It doesn’t exhibit the same propensity for completely breaking everything, but it definitely hangs. the container and truenas have to be forced to close their connections. And the smbd service doesn’t want to stop (this behavior was exhibited when connecting from both systems).

I don’t seem to have the same kernel panic from this system though.

How do you have the application configured for storage? Host Path?


The SMB Share is mounted on the host using cifs-utils. (ex: //server/share /mnt/share)
The directory is bind mounted into the container. (ex: -v /mnt/share:/mnt/share)

Hmm… So Like this:

graph TD;
    sabnzbd("sabnzbd (Kubernetes)")

    sabnzbd -.->|-v /mnt/share:/mnt/share| Ubuntu
    Ubuntu -->|//server/share /mnt/share| TrueNAS

Can you reproduce if you mount the SMB share directly in the container instead? I think something is wonky with doing bind mounting/host path to an SMB share, which I don’t think is a good practice anyway.

graph TD;
    sabnzbd("sabnzbd (Kubernetes)")

    sabnzbd -.->|//server/share /mnt/share| TrueNAS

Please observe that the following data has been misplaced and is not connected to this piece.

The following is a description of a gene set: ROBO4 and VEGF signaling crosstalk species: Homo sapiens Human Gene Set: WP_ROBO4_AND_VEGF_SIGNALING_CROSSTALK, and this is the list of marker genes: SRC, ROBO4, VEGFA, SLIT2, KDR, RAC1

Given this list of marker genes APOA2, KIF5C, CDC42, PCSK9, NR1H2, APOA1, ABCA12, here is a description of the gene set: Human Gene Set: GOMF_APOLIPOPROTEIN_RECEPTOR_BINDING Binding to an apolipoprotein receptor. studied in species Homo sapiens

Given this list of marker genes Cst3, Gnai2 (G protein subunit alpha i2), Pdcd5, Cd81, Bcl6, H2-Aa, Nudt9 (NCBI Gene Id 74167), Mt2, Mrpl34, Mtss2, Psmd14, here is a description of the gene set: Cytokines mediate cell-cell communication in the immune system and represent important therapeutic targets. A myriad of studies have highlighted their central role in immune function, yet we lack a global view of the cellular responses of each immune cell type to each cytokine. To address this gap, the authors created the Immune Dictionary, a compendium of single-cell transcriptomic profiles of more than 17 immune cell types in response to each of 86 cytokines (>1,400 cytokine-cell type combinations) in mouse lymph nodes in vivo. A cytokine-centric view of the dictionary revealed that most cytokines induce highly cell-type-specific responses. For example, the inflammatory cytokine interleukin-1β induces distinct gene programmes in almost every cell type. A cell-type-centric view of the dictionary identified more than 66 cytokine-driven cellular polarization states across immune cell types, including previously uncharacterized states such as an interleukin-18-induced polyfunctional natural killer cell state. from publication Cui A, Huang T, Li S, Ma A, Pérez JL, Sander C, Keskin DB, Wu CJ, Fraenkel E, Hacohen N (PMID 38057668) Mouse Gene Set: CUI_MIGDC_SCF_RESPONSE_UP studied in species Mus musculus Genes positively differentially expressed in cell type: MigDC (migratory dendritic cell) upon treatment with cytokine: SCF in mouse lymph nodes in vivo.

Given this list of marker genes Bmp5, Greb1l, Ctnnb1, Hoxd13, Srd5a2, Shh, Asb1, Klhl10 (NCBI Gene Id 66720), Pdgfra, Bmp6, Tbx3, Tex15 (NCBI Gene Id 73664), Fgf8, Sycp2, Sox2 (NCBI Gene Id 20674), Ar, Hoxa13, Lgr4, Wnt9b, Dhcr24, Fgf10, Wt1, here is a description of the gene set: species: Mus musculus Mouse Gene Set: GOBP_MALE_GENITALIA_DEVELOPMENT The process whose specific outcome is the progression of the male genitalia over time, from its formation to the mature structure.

GitHub - kubernetes-csi/csi-driver-smb: This driver allows Kubernetes to access SMB Server on both Linux and Windows nodes.

EDIT: Looks like FlexVolume is deprecated now, so nevermind sorry! :frowning: Looks like you can only use SMB as a repo for PVCs and not actually interact with a share/files.

Yeah, that’s a solid representation, other than I’m not using kubernetes, just docker engine.

That does seem more elegant. On my production system, I have multiple containers manipulating data on the same smb share. For that use case, is it better to mount smb straight onto multiple containers, or just mount on the host and bind mount into the container as I’ve been doing?

Also, I’ve continued my testing, and it appears related to the mask. I am absolutely a hobbyist in the systems space, I am a network engineer / architect by trade, so I don’t really understand posix and the permission sets now. The ACLs made more sense to me before.

When I set the mask to full execute, it appears to behave as desired and expected. When the mask is set to none, I am able to connect to the share and do some limited actions, but the container isn’t able to move stuff around properly (this is probably on purpose, as I’ve been trying to read up on what the mask does).